The ECMO cannula insertion site
Pseudomonas is a gram-negative bacterium that creates a sticky biofilm on surfaces. It resides in this biofilm on my graft, valve replacement, tricuspid valve ring, and groin graft (from the ECMO cannula). Because of increasing antibiotic resistance, it is also a multi-drug resistant (MDR) bacteria.
Pseudomonas loves damp, dark places and sink traps are ideal living quarters. Surfaces contaminated with such bacterial biofilms are extremely dangerous, as they are difficult to disinfect properly.
After a week of duo antibiotic therapy with Tobramycin and Cefepime, it was decided to reopen my sternum so the surgeon could attempt to clean out the chest cavity from infection residue, debride the aortic graft to attempt a biofilm removal, and perform an Omental flap procedure (where they take part of the tissue from your abdomen to place in your chest cavity to nourish for healing).
My chest cavity debridement procedure
A slow and painful recovery
Recovery was slow, and I was kept in another medically-induced coma to help. Once I was brought around, I had already spent 55 days in the hospital. This was bittersweet because it brought crippling fear and confusion. I still had no concept of date or time at this point, and the feeling of dread was deep as I became more aware of what had transpired. I also realized with dread that my legs would not work. I could not stand.
Before they could send me home, I underwent physical therapy, so I could walk enough to get up the three stairs on my back porch. It was very difficult and painful, as being bed-bound for weeks and the damage the septic shock did to my limbs made it hard to even sit up in bed. Talking was also a struggle as I was intubated for most of my hospital stay and allowed no liquids, so I could only barely manage a whisper for many weeks. It was also very humiliating to be on a diuretic and unable to walk to the restroom, and this caused me a lot of frustration and shame.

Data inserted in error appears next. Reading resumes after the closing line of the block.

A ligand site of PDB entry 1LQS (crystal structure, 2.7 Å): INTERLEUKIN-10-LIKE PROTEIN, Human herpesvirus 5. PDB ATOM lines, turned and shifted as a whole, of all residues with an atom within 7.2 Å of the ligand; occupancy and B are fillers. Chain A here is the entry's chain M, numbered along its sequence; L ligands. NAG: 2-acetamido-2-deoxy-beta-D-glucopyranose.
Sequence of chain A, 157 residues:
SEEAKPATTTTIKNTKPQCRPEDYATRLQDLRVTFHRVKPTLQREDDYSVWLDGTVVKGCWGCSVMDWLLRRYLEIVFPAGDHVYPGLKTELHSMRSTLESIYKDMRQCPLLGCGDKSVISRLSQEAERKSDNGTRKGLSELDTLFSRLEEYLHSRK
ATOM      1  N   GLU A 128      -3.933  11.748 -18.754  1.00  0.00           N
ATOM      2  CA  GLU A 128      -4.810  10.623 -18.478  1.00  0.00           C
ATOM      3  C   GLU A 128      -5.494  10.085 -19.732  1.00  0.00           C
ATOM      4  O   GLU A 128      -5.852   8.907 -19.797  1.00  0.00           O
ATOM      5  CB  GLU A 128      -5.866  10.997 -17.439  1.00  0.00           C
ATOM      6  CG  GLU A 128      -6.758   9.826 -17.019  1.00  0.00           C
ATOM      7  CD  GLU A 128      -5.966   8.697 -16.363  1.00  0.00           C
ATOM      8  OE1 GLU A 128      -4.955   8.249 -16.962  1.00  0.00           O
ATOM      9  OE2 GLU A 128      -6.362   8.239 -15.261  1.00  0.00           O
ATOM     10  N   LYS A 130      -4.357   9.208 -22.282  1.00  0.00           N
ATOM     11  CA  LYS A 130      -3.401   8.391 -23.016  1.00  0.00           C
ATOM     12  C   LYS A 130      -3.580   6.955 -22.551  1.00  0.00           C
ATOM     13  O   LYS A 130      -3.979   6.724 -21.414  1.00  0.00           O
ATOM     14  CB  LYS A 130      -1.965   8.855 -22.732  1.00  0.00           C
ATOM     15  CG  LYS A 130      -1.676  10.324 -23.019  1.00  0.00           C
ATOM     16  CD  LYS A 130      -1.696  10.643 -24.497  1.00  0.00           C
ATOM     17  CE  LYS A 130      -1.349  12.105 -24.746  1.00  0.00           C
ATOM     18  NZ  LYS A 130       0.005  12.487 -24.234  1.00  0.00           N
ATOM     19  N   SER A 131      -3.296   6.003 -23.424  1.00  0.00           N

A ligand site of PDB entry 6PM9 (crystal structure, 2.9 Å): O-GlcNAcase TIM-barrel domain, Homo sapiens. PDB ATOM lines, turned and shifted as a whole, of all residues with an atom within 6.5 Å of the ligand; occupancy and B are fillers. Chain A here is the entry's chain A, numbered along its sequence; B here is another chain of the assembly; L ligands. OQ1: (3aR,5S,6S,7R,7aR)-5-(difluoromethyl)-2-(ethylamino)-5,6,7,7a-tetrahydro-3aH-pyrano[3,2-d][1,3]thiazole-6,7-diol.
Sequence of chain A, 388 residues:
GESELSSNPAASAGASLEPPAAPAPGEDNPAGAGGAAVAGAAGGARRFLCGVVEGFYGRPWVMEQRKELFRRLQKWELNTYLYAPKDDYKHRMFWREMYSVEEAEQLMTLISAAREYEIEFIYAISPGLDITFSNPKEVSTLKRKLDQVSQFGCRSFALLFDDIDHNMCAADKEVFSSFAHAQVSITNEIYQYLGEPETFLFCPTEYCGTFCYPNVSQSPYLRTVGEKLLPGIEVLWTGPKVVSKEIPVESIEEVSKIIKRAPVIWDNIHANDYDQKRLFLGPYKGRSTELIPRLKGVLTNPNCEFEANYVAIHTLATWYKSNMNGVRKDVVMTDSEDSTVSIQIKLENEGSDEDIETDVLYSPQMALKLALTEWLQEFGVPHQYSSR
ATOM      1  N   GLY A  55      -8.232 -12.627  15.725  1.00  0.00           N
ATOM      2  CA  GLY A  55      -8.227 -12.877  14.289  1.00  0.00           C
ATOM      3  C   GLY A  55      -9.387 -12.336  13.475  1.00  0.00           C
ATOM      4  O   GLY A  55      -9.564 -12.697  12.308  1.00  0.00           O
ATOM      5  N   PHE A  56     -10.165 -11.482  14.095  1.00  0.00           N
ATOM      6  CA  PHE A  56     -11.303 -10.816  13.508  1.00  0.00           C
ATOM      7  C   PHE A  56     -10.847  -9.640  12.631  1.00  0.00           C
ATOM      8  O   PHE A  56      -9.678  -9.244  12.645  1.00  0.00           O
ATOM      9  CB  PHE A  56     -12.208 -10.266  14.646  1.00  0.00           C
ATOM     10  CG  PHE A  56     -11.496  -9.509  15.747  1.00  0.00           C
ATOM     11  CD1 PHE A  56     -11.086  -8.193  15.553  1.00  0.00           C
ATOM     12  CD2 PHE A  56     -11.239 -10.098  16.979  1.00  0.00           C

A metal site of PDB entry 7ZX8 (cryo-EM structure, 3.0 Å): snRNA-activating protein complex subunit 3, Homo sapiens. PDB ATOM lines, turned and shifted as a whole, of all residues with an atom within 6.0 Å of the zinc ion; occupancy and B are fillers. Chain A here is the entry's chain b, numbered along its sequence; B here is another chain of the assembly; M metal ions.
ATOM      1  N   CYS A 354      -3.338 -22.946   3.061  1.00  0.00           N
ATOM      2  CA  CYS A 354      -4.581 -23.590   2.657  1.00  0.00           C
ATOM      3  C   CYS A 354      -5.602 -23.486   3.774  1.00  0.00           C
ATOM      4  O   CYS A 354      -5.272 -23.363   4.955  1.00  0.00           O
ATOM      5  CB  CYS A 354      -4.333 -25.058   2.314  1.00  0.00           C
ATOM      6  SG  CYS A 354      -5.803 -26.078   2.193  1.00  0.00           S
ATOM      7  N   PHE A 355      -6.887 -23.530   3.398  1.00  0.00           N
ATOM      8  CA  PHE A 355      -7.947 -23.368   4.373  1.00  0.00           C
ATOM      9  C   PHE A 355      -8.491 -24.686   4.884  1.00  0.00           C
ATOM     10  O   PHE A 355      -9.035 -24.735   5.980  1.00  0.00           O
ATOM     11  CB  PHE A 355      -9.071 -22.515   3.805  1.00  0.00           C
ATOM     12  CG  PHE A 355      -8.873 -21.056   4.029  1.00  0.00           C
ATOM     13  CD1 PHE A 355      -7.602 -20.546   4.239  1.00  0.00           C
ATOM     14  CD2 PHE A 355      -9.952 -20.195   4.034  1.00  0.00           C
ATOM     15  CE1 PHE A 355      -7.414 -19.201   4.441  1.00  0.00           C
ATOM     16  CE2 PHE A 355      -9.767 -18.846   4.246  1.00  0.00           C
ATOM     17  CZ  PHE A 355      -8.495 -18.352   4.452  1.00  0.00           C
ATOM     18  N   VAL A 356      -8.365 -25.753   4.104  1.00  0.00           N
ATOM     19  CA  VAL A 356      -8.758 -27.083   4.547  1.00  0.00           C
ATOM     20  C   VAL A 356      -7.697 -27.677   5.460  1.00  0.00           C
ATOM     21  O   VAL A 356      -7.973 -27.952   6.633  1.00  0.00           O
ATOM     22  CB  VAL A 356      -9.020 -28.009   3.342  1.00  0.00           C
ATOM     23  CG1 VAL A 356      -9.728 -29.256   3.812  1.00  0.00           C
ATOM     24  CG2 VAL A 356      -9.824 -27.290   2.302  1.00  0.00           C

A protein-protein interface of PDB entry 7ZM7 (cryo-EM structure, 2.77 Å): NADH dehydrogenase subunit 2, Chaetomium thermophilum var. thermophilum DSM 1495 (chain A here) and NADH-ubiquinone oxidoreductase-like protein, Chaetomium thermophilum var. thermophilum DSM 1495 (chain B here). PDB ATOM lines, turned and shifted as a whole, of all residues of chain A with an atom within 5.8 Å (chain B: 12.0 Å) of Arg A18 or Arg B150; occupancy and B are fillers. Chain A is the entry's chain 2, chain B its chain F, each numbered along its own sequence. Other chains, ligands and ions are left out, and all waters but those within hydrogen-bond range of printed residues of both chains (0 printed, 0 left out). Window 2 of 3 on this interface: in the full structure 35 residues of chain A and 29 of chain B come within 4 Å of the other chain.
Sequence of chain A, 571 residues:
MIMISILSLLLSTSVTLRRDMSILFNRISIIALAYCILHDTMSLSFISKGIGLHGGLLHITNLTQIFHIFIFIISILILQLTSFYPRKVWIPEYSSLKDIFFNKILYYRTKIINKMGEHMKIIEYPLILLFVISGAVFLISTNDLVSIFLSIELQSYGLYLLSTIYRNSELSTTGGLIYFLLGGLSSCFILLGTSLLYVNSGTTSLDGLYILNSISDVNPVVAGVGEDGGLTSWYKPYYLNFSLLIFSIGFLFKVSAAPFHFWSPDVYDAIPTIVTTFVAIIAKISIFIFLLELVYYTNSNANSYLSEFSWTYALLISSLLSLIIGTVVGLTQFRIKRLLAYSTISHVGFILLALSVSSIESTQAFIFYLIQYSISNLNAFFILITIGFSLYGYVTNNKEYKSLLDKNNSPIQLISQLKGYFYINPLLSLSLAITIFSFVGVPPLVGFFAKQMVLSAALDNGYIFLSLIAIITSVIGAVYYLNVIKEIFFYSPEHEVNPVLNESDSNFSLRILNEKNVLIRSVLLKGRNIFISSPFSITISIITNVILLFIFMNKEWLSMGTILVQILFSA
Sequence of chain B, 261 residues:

By the time it was all over, I had spent a total of 61 days in the hospital. I know that the last eighteen of those days were indescribable for my loved ones. They had stood on the periphery as I fought for my life, not knowing how to make the best decisions for my care. Fear, guilt, anger, and frustration were their only advocates.
Why I tell my story
This is my story, and I tell it because you should know it can happen to anyone, even those that are healthy.
I went into the hospital for a treatable aortic aneurysm. It was a local research hospital where my husband had worked on the university side for years. I was calm and set for surgery. I was confident in my cardiothoracic surgeon and his team. I understood that I would be home in about ten days. It sounds silly now, but my biggest fear was choosing a tissue valve, as I did not want to be on Warfarin for the rest of my life.
Sixty-one days and one contaminated surface later, I left the hospital with an antibiotic-resistant HAI and chronic endocarditis that requires a lifetime of treatment and medical supervision.
As in my case, most HAIs are acquired via contact with contaminated surface materials – medical devices, countertops, bathroom fixtures, etc. Addressing the complex issue of surface contamination is one of the most crucial – yet overlooked – steps in interrupting the transmission of these dangerous, multi-drug-resistant pathogens.
I became a volunteer board member at the Healthcare Surfaces Institute after being invited as the keynote speaker the previous year and telling my patient story. HSI is a group of researchers, infection prevention nurses, medical device manufacturers, and people who create innovations to help prevent infections. This collaboration is very important to me as they understand that a multi-pronged approach to infection prevention is the only way we can tackle this growing problem.
Mary Millard, M.Ed. is a former LPN and serves on the board of the Healthcare Surfaces Institute. As a patient advocate who is living with a chronic healthcare-associated infection, she shares her story to help raise awareness of the devastation that these infections cause and how surfaces play a large part in spreading pathogens in a healthcare setting. More information on her case and speaking history can be found on her website: https://marymillard.org